Tuesday, October 23, 2012
As voters in Hutchinson head to the polls in two weeks, they will be asked whether to extend a city sales tax.
Hutchinson uses part of that quarter-of-a-cent sales tax to support its two big tourist attractions. One of those attractions gave voters a chance Tuesday evening to see how that money is spent.
Voters are not being asked to approve a new sales tax. The 0.25 percent sales tax has been around since 1993 and comes up for renewal every few years. What leaders of the Kansas Underground Salt Museum wanted to do was show taxpayers what the museum has done since becoming a recipient of part of that revenue in 2008.
"This is a world-class set-up. I had no clue that it was this big and this elaborate," said Hutchinson resident Mike Ward after getting his first look at the museum.
Ward was among several Hutchinson voters getting a free look at the museum, which along with the Kansas Cosmosphere and Space Center and Hutchinson's streets department, receives a portion of the revenue from the sales tax on the Nov. 6 ballot.
"I've spent a lot of time out at the Cosmosphere," Ward said. "I've met lots of pilots and astronauts. Reno County's blessed to have the two museums here."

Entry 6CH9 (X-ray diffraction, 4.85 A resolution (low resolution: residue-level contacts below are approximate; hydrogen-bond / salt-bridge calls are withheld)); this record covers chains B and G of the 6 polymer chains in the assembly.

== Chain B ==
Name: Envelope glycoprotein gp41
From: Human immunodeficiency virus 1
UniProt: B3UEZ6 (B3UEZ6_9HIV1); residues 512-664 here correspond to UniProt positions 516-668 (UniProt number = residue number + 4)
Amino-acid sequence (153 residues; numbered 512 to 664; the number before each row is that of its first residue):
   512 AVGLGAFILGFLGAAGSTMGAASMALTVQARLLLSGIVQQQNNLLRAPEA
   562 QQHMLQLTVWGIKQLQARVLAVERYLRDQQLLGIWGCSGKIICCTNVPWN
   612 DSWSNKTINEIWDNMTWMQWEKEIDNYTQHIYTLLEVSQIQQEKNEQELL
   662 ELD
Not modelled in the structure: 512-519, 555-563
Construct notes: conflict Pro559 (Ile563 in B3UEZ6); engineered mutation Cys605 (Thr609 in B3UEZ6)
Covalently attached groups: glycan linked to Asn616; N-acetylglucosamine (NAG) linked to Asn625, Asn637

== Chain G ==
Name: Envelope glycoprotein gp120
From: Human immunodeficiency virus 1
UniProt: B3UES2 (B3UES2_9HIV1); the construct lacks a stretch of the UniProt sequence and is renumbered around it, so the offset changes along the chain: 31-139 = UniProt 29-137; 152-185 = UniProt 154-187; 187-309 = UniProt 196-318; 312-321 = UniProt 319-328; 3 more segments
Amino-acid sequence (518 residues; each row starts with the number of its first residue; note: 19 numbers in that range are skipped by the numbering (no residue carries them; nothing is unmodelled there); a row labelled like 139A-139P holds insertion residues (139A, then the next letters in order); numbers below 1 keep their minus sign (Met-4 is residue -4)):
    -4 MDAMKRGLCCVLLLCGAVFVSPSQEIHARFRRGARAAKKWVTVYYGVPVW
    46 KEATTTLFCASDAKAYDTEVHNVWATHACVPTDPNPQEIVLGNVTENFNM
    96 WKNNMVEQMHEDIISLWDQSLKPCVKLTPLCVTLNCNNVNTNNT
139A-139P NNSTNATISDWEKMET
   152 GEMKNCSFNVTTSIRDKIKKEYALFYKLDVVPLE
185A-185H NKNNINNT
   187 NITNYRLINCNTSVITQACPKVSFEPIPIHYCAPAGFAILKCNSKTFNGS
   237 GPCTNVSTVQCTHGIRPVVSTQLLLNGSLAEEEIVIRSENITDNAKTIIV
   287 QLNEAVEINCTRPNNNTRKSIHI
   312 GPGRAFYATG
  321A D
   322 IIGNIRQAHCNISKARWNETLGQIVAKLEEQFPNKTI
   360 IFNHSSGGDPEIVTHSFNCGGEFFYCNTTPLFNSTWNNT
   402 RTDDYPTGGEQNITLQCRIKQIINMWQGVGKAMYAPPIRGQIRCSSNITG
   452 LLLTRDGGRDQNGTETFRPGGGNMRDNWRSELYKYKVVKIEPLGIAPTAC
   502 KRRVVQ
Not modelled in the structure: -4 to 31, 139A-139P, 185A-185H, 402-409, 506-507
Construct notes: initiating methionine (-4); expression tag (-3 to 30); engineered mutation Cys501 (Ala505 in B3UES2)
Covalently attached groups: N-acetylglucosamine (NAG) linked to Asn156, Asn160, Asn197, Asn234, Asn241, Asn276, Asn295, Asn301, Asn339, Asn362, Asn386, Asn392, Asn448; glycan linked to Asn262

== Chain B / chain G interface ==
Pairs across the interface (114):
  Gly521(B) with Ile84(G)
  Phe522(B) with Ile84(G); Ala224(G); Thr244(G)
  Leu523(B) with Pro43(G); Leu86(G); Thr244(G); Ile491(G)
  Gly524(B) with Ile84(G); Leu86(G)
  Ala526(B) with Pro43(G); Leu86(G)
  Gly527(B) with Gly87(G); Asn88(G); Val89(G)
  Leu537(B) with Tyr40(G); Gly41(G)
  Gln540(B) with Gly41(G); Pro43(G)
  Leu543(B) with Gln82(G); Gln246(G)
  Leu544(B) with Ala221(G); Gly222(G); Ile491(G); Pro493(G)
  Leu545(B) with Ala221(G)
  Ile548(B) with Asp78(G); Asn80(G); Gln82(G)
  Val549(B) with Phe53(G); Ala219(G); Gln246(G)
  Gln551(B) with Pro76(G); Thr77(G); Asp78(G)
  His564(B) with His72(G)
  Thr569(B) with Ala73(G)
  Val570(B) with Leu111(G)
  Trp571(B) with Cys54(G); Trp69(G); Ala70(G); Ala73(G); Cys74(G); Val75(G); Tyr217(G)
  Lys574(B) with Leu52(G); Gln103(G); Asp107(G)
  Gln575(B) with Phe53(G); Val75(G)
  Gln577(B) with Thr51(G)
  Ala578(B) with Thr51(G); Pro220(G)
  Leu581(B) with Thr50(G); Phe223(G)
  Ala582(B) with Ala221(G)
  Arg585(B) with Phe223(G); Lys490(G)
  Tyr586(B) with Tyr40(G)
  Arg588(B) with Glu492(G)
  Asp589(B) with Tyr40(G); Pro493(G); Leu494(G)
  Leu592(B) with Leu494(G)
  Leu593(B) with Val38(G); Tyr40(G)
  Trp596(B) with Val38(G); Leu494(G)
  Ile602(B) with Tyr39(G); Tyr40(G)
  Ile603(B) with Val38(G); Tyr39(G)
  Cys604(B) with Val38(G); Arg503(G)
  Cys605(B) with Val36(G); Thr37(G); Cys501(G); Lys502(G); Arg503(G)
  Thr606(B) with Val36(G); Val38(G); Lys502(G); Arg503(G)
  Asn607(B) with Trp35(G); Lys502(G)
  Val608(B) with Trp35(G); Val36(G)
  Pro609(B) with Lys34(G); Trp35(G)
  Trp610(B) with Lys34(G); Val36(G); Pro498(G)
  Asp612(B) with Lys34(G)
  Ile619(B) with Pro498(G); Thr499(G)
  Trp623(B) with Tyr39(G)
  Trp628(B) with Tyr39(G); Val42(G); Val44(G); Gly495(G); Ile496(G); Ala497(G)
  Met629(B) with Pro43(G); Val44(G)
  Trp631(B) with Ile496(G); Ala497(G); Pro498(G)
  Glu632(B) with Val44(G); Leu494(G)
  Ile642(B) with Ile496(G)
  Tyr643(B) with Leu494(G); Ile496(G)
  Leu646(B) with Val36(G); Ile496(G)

Michael Armour, president of the museum's board of directors said visitors to the salt museum and the Cosmosphere are among those contributing to the sales tax revenue. The museum has about 50,000 visitors each year, he said.
"Nearly half of our visitors come from outside of Reno County, so we know if they're spending two hours under ground, they're also eating lunch here, they're buying gas for their cars, they're spending money right here in Reno County," Armour said.
Reno County Historical Society Executive Director Linda Schmitt hopes a majority of voters agree.
"People are coming in and spending the night, particularly when they also go to the Kansas Cosmosphere and they go to the salt museum in the same weekend or the same two-day period," she said.
Schmitt said the museum would be able to survive without the sales tax revenue, which makes up about 10 percent of its budget.
"But we can't thrive without it because we use the sales tax money to grow and market so that we get a lot of people in here to see it," Schmitt said.